This, of course, refers to Dependent Origination, with upadhi used synonymously with upādāna.
Pali Text Society's dictionary equates it with taṇhā:
Upadhi, (fr. upa + dhā, cp. upadahati & BSk. upadhi Divy 50, 224, 534) 1. putting down or under, foundation, basis, ground, substratum (of rebirth) S. I, 117, 124, 134, 186; A. II, 24 (°saṅkhaya); III, 382 (id.); IV, 150 (°kkhaya); It. 21, 69; Sn. 364, 728 (upadhī-nidānā dukkha = vaṭṭa-dukkhaṃ SnA 505), 789, 992; Nd1 27, 141; Nd2 157; Vbh. 338; Nett 29; DhA. IV, 33.—(2) clinging to rebirth (as impeding spiritual progress), attachment (almost syn. with kilesa or taṇhā, cp. nirupadhi & anupadhi); S A. = pañcakkhandhā, S. II, 108. At M I 162 (cp. Sn. 33 = S. I, 6 = I. 107) wife and children, flocks and herds, silver and gold are called upadhayo. upadhi is the root of sorrow ib. 454; S. II, 108; Sn. 728 = 1051 = Th. I, 152 and the rejection of all upadhis is Nibbāna D. II, 36. (cp. S. I, 136; III, 133; V, 226; A. I, 80; M. I, 107 = II. 93; Vin. I, 5, 36 = J. I, 83 = Mvst II. 444; It. 46, 62); D. III, 112 calls that which has upadhi ignoble (= non-Aryan). At S. I, 117 = Divy 224 upadhi is called a bond (saṃgo). Cp. opadhika.—The upadhis were later systematized into a set of 10, which are given at Nd2 157 as follows: 5 taṇh’upadhis (taṇhā, diṭṭhi, kilesa, kamma, duccarita), āhār-upadhi, paṭigh°, catasso upādinnā dhātuyo u. (viz. kāma, diṭṭhi, sīlabbata, attavāda; see D. III, 230), cha ajjhattikāni āyatanāni u. , cha viññāṇa-kāyā u. Another modified classification see at Brethren p. 398. (Page 142)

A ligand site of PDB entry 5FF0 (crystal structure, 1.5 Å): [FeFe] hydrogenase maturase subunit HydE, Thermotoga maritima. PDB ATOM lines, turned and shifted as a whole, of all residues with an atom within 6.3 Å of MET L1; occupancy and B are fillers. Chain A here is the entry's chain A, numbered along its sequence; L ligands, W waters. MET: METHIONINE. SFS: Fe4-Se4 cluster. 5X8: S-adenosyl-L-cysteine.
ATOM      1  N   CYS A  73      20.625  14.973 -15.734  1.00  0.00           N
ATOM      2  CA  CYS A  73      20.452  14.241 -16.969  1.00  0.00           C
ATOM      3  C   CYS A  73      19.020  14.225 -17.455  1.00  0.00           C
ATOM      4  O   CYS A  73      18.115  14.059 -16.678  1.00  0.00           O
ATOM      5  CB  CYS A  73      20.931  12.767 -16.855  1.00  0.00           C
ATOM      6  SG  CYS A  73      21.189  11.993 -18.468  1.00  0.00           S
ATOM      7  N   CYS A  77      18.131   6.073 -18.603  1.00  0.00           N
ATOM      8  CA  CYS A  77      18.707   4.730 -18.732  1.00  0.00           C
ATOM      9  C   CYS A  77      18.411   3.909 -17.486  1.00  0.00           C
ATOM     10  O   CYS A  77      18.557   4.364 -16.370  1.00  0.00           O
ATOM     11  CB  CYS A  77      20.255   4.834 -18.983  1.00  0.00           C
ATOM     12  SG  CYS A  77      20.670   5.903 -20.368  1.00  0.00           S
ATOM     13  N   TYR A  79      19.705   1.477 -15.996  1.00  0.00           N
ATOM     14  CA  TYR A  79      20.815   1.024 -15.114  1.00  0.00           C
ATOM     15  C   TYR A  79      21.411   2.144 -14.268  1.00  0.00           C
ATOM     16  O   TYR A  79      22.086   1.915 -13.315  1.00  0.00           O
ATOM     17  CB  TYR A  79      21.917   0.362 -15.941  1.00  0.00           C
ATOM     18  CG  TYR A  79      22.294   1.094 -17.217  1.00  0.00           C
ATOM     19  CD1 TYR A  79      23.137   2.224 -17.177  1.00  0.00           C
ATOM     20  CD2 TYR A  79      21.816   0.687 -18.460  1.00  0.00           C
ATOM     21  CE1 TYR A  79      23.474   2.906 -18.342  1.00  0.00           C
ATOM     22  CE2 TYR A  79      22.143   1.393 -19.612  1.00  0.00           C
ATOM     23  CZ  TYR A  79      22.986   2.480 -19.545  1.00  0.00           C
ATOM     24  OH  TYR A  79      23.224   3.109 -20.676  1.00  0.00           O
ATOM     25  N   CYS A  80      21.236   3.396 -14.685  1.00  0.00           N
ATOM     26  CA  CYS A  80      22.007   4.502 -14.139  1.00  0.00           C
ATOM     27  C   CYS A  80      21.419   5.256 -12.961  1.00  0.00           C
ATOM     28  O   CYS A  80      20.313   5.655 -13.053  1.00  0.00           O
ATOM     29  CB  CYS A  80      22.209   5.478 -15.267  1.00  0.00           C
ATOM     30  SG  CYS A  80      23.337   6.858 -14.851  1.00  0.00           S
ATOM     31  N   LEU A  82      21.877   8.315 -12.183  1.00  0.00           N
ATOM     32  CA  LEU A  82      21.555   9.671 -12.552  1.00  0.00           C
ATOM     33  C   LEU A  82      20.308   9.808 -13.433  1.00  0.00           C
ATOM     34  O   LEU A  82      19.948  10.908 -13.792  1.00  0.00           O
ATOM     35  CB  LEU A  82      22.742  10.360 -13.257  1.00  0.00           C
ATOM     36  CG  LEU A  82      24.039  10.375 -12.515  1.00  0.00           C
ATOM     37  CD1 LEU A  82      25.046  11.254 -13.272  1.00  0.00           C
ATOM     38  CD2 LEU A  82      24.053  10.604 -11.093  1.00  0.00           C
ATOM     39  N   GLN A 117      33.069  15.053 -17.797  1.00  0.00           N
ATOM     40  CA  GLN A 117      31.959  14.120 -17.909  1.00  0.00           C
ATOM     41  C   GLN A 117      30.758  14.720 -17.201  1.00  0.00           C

In my understanding, the idea here is that the pursuit of acquisitions has a semiotic effect of cementing the notion of self as an agent of action and enjoyer of its results. And so craving for an object, setting one's mind onto the object, making the object one's target, pursuing the object, acquiring the object, and then enjoying the contact with the object is exactly the semiotic sequence that leads to bhava - becoming (=identifying self as) a sentient being.
While experience of "contact" with an "object" marks the point when the spatial sense of self has fully matured, it is pursuit and acquisition is what helps the temporal sense of self to come to fruition.
Once self-identification as sentient being has fully matured both spatially and temporally, the self imputed onto the aggregates becomes subject to change of the aggregates, hence "aging-and-death".